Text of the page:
Mutational processes in Dictyostelium discoideum: How mutations affect social behaviors and fitness
Middlemist, Sara A.
Strassmann, Joan E.
Doctor of Philosophy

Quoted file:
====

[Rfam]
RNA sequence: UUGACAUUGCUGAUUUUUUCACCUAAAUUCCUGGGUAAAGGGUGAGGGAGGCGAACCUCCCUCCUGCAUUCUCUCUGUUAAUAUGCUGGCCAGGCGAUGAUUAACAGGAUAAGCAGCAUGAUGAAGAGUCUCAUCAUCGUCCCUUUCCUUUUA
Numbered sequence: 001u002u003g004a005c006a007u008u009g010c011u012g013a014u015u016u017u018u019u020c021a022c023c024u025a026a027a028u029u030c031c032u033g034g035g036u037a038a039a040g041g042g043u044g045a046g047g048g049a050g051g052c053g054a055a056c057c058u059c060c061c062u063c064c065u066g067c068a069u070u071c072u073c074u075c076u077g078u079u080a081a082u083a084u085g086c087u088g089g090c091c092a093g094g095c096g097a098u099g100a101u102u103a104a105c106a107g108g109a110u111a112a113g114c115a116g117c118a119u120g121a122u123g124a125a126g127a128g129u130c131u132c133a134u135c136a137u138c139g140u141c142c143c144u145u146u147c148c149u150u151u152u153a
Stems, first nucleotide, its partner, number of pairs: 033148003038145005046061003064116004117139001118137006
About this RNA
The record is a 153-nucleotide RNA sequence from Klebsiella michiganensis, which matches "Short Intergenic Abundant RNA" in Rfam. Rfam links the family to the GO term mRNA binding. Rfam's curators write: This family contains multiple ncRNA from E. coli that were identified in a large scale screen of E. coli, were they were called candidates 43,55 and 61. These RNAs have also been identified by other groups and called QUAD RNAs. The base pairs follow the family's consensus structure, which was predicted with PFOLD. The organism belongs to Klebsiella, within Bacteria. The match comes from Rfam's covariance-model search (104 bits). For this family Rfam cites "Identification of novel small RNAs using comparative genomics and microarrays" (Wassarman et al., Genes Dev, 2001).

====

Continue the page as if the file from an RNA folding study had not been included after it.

Part I. Mutation is the most important biological force as it generates the variation that drives evolution and may play an important role in maintaining social structure in the social amoeba Dictyostelium discoideum. Using mutation accumulation lines of the social amoeba, I estimated the rate and degree of mutational effects on the social ability to form spores in chimeras by mixing equal proportions of cells of the ancestral clone with a mutated line and determining if the resultant spore proportion differs. Through the use of assays measuring growth, migration ability, and rates of spore germination, I assessed the fitness effects of mutation. In agreement with evidence that the majority of mutations are deleterious, I have found that the ability to get into the reproductive spores is diminished following mutation accumulation. Measuring growth rates on the selective medium revealed that approximately half of the lines showing a significant deviation from the ancestor have increased growth rates, possibly indicating the presence of beneficial mutations, while growth in a non-selective medium resulted in a loss of fitness. Additionally, spore germination decreased in lines with an abundance of mutations. Part II. Restriction Enzyme Mediated Integration (REMI) is a method of transformation that generates tagged mutations. We employed the REMI mutants to select for cheaters by competing pools of mutants over many generations, allowing the lines to fruit each time. We plated out high densities of spores in order to facilitate the lines bypassing the vegetative cycle but still allowing the social cycle. This process was repeated 20 times. At the end of this process, the frequency of each line was assessed and each line was sequenced to identify the genes that were affected by REMI mutagenesis. Once we had obligate cheaters, we assessed fitness in a variety of ways: axenic growth and growth on bacteria, rate of spore germination, and distance traveled by migrating slugs. We then looked for a correlation between cheating and fitness. We expect to see a tradeoff between the ability to preferentially produce spores in chimeric mixtures and other aspects of fitness.